Silke* (Europe) remembered how family surrounded her ill father with prayer before he passed away. “I saw how we prayed a lot for him; but what about all the people who don’t know a Jesus follower? Who nobody has enough love to pray for?” she wondered. A desire to make Christ known in places where there are few believers was born.
In her mid-20s, Silke joined a short-term outreach to Finland with OM doing street evangelism, miming and other activities to share the good news. “I came back, and it was very clear my job was to pray and give, and not to go,” said Silke. “What we did during the outreach was far from my giftings!”
Silke continued to receive the OM newsletter from her home country as she worked in different graphic design jobs. A few years later, she noticed that the OM office needed someone to do public relations. She thought: “Okay; that’s okay. My home country I can do,” and applied for the role. Over the next three years, as Silke worked in the office, she learnt about a small team translating the New Testament into the local language of a Buddhist people group in the Himalayas. Silke’s graphic design background was a much-needed skill in the team, and after much prayer, she set off for the mountains.
For the majority of her time in the Himalayas, Silke was a student, learning two new languages along with the local culture. Meeting people was no obstacle, as language classes, as well as daily life, provided interactions that spurred and encouraged friendships. Silke spent “lots of time just hanging out with friends, talking with them, drinking tea and trying to be a good friend.”
Additionally, Silke designed and created the layout of various Gospels as they were translated and printed, tracts and other materials produced in the local language. The Christian literature created by the team seeks to encourage and nurture new believers as they grow in their faith in addition to reaching those seeking Christ.
Being a foreigner, local people automatically assumed Silke was a Christian and asked her questions about her background. Once, Silke tried to explain something from the Bible to a friend by making a comparison between Christianity and Buddhism. “My friend told me: ‘Oh, I don’t know anything about Buddhism,’” said Silke. “She was a practising Buddhist, but she never tried to study and sort it out.”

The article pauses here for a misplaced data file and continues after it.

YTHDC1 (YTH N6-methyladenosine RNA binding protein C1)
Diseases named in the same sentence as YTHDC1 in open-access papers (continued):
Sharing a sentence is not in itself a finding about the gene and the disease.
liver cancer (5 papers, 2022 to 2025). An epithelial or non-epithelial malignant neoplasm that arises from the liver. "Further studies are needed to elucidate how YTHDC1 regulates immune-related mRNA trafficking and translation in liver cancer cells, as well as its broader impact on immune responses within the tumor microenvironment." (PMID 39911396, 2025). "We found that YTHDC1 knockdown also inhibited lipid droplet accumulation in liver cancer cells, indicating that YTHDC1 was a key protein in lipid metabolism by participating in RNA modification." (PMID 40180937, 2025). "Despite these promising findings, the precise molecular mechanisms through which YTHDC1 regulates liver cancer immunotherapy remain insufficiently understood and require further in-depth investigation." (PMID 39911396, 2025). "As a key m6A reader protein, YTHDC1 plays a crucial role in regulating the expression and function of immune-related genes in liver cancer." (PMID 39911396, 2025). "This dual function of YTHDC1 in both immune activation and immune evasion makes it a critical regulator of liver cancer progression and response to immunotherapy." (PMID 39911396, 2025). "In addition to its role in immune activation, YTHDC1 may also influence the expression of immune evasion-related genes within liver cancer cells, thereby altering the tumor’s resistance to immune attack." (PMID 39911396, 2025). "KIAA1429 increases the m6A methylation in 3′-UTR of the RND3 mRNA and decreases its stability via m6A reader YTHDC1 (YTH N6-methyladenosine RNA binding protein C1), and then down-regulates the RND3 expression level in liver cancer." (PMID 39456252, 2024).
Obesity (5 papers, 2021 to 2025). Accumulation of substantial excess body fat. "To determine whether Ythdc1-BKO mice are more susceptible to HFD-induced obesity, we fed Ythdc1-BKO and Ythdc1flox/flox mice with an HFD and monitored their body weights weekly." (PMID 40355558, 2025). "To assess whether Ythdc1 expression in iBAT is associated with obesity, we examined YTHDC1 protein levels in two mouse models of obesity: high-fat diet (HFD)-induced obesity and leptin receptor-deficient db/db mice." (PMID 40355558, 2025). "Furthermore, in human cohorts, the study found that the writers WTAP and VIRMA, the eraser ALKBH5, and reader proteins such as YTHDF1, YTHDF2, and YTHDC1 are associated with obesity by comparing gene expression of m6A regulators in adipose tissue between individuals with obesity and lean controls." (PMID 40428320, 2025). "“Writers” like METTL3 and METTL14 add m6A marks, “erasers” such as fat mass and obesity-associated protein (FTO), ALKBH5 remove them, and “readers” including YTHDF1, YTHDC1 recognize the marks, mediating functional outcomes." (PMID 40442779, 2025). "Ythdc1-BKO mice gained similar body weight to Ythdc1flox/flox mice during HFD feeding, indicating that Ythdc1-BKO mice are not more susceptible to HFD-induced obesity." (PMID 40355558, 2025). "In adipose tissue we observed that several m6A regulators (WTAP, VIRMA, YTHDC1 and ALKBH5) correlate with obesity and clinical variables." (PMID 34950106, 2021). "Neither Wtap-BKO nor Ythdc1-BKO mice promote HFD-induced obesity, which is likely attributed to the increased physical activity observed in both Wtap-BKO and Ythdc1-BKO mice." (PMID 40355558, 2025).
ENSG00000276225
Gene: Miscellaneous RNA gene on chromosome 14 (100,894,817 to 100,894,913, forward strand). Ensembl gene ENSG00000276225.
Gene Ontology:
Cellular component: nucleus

Silke found that that was true of many of her Buddhist friends. They were born Buddhists and therefore grew up as Buddhists but did not know why they believed as they did. “I think growing up in a Christian society, you are sure you are born and that you will die. If you grow up in a Buddhist society, you are sure you are born and that you will die and be born again, and it will go on and on,” Silke said.
Many conversations Silke had with friends centred around how, and if, they as people mattered. Culturally, women are seen as less important than men, “but they have this feeling inside that that is not true,” shared Silke. Though life may teach them that there is no point or purpose, “there is this sense in humans that you matter.” In situations like these, Silke encouraged the women and assured them that they do indeed matter—especially to their Father in heaven.
The road is not easy for those who accept Christ as their Saviour. “The decision to become a Christian is seen by others as a voluntarily cutting off from everything they came from,” Silke explained. “Religion is intertwined with so many cultural things you do all the time. You’re totally socially out if you’re not doing them; and then, of course, for the family, it would be such a shame for a family member to become a Christian.”
Jesus’ sacrifice deeply moved one young woman who watched The Jesus Film. Silke saw that she was convicted by the message, yet the woman held back, saying that people from her culture do not become Christians. Having seen “Jesus knock on people’s hearts,” Silke wonders if people keep their decision to follow Christ a secret in order not to shame their family or cause problems.
Sharing Christ’s love in the Himalayas amongst the least reached takes time and dedication but “I think we, as Jesus followers, need to go to the least reached and share the gospel because it needs to be obvious that there is a possibility that life could be different,” said Silke. “If nobody shares, it’s not obvious… We should declare the glory of God.”
Should she stay or should she go was often a question Silke wondered over the years, but she realised ultimately the question was: Am I willing to follow Jesus unconditionally or not? Today, she is back in her home country, using her graphic design skills to create literature that declares the glory of God.